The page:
Most U.S. investment management firms have formal ethics policies in place, but there still are problems with implementation.
A recent study by PricewaterhouseCoopers LLP, indicated almost 94% of money managers have some form of ethics and professional conduct policy in place, while 50% of the 65 responding firms said they did not have an assessment process in place.
Two-thirds of firms with more than $50 billion in assets under management said they have formal assessment programs, while only 40% of the firms with less than $10 billion of assets under management have such programs.
"Plan sponsors are more concerned with ethics, in addition to performance," said Andrew Nolan, managing partner of the regulatory compliance consulting group at PricewaterhouseCoopers in New York.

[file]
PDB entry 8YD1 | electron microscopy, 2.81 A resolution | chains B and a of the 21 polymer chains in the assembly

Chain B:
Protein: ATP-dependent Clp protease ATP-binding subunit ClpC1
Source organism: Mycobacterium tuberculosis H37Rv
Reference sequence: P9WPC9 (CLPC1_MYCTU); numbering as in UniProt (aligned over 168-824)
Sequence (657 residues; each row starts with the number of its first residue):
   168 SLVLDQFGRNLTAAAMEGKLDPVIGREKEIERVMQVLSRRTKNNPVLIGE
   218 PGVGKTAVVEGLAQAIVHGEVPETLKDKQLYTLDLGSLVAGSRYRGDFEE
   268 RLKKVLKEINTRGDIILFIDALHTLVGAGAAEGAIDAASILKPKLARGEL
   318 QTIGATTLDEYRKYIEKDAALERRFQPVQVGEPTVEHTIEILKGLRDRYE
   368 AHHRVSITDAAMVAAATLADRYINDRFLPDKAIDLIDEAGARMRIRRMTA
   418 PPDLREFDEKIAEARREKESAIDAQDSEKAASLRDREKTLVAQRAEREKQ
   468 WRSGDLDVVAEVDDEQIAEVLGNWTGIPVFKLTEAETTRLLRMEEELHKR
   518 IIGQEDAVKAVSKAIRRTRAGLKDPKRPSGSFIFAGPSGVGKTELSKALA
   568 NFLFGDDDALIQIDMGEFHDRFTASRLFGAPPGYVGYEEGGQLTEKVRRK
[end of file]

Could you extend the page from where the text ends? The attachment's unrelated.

The most common way for investment firms to find out rules have been broken -- reported by 81% of those surveyed -- is through an internal audit or through the compliance/legal department, with only 28% of managers reporting wrong-doing was discovered because of a client complaint.
A total of 44% said ethics violations were discovered during regulatory inspections.
The most worrisome violations for money managers are fraudulent financial reporting, misleading advertising of performance figures and insider trading.
Almost 70% of firms surveyed indicated professional designations or certifications reduce the likelihood of employees breaking the rules.